When CBSSports broke the news that Phoenix Suns center Marcin Gortat had been traded to the Washington Wizards for an injured Emeka Okafor, the belief that the Suns were committed to tanking was summed up as follows: “Focus on young talent, clear more salary space, and focus on next June’s draft. Lock them into the No. 2 spot in the lottery right now.”
After the team acquired Eric Bledsoe, many believed they would seek to simply play their young talent as much as possible and explore the possibility of moving their other point guard, Goran Dragic. No one thought that new head coach Jeff Hornacek (former Jazz assistant) would be able to lead this young core and get them to buy in. No one thought that Dragic and Bledsoe would be able to share time on the court (let alone effectively), and no one believed that the team would be able to get productive contributions from the likes of Miles Plumlee (9.5 PPG, 8.7 RPG, 1.8 BPG) and Gerald Green (12.9 PPG).
Defying the odds, the Phoenix Suns are living up to their new social media mantra, Ignite The Future, with a 17-10 record. The style that Coach Hornacek has gotten his group of young players to commit to is predicated on many of the things that Coach Nick analyzes, namely floor spacing via pick and pops and efficient three-point shooting, while being able to attack the basket with two quick, penetrating point guards. This is a team that scores 103 points per game and attempts the third most threes.
The wheels on the bus take the form of veteran Channing Frye.
This year, with injuries to Dragic and Bledsoe, Frye leads the team in minutes, points, and field goal attempts. He is averaging 11.3 PPG for the season, but has shown improvement as he shakes off a nagging shoulder injury. After a forgettable first eight games where he only broke double digit scoring once, Frye has shot better than 50% from the field and from three. His role in the offense is that of a pick-and-pop big, and he is emerging as the premier example of just how devastating a three-point threat can be as the screener in the team’s go to action.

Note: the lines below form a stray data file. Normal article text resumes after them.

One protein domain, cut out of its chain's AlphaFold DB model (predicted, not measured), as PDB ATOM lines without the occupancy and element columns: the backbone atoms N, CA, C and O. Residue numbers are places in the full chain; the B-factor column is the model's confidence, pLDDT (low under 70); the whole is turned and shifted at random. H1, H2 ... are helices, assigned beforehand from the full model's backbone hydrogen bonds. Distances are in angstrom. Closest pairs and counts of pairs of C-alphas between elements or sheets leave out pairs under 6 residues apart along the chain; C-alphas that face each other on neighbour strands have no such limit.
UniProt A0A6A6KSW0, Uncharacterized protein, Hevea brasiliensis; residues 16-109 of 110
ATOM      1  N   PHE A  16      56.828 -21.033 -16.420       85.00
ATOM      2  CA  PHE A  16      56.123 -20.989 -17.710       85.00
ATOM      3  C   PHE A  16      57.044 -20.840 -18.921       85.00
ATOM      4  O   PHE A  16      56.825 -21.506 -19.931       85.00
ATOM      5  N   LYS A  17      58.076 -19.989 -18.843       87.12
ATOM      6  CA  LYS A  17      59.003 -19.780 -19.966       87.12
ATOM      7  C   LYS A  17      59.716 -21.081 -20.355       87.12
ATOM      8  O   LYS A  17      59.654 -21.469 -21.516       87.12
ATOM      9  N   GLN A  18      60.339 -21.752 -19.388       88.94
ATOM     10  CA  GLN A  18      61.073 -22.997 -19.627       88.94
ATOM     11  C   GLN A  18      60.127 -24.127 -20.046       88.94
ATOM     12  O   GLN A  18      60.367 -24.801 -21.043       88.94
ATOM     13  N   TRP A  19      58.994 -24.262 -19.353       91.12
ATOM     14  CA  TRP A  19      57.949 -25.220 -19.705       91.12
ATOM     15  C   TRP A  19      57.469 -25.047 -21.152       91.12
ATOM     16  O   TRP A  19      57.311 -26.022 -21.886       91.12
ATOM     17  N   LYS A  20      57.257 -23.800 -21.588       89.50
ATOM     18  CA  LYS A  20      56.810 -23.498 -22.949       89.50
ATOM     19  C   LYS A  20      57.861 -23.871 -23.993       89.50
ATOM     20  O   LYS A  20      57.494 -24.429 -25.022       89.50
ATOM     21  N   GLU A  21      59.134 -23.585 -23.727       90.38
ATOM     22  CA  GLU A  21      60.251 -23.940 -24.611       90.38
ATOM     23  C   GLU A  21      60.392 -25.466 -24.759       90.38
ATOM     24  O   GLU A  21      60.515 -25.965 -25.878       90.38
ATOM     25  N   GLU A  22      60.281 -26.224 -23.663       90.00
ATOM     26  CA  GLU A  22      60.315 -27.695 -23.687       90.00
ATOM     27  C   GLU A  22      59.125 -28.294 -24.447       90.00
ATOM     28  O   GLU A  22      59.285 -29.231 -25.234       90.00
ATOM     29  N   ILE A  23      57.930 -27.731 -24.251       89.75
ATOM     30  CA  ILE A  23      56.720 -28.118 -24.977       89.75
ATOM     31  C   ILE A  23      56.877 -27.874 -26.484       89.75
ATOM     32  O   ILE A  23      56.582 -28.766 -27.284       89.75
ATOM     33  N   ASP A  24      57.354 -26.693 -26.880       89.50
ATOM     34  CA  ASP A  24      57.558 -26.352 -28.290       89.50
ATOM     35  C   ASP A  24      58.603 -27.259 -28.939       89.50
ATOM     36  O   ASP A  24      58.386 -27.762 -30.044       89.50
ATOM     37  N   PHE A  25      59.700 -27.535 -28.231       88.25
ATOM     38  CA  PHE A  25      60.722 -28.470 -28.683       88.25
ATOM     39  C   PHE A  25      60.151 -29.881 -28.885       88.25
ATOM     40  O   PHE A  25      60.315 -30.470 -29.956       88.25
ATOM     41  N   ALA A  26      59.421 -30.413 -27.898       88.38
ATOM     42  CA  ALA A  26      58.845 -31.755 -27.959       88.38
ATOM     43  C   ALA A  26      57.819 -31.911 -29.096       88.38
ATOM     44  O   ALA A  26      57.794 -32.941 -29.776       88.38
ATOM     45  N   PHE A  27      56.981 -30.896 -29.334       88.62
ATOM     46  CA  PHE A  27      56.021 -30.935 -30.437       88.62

Want some evidence to support his involvement as a pick-and-pop big? Of his 118 attempted threes, only nine have come from the corners (per NBAwowy). On top of this, 35% of his shots come from catch and shoots. The Suns starting unit, Frye-Plumlee-Tucker-Dragic-Bledsoe scores 101.1 points per 48 minutes while only allowing 95.7 points.
As evidenced by his shot chart, Frye is lights out when shooting wing threes (44.1% for the season). The part of his game that the Suns are the most excited about is that Frye can put the ball on the floor and be deadly close to the rim with an awkwardly-useful pull-up jump hook. His stellar role in the offense and heady shot selection yield a true shooting percentage (a metric that scales to the value of threes as well as including free throws) of 61.2%, another category in which he leads the team. When Frye is mixing up his play by occasionally rolling to the basket, slipping screens, he creates that half-step of hesitation from the defender when he does decide to shoot a three.
Although the Suns have burst onto the scene as a competitive bunch, it still remains to be seen what their long term plan is. With an extremely hyped draft inbound, the Suns may be looking to move Frye to a team in need of a stretch forward (the Rockets, Pacers, and Clippers come to mind). The nature of the business could become that Frye’s stellar play actually makes him more likely to be traded come the deadline, with the same going for point guard Goran Dragic. But as it now stands, Frye’s skillset allows him to create mismatches on a nightly basis, ushering a new trend in basketball that invests in three point attempts and attacking the rim.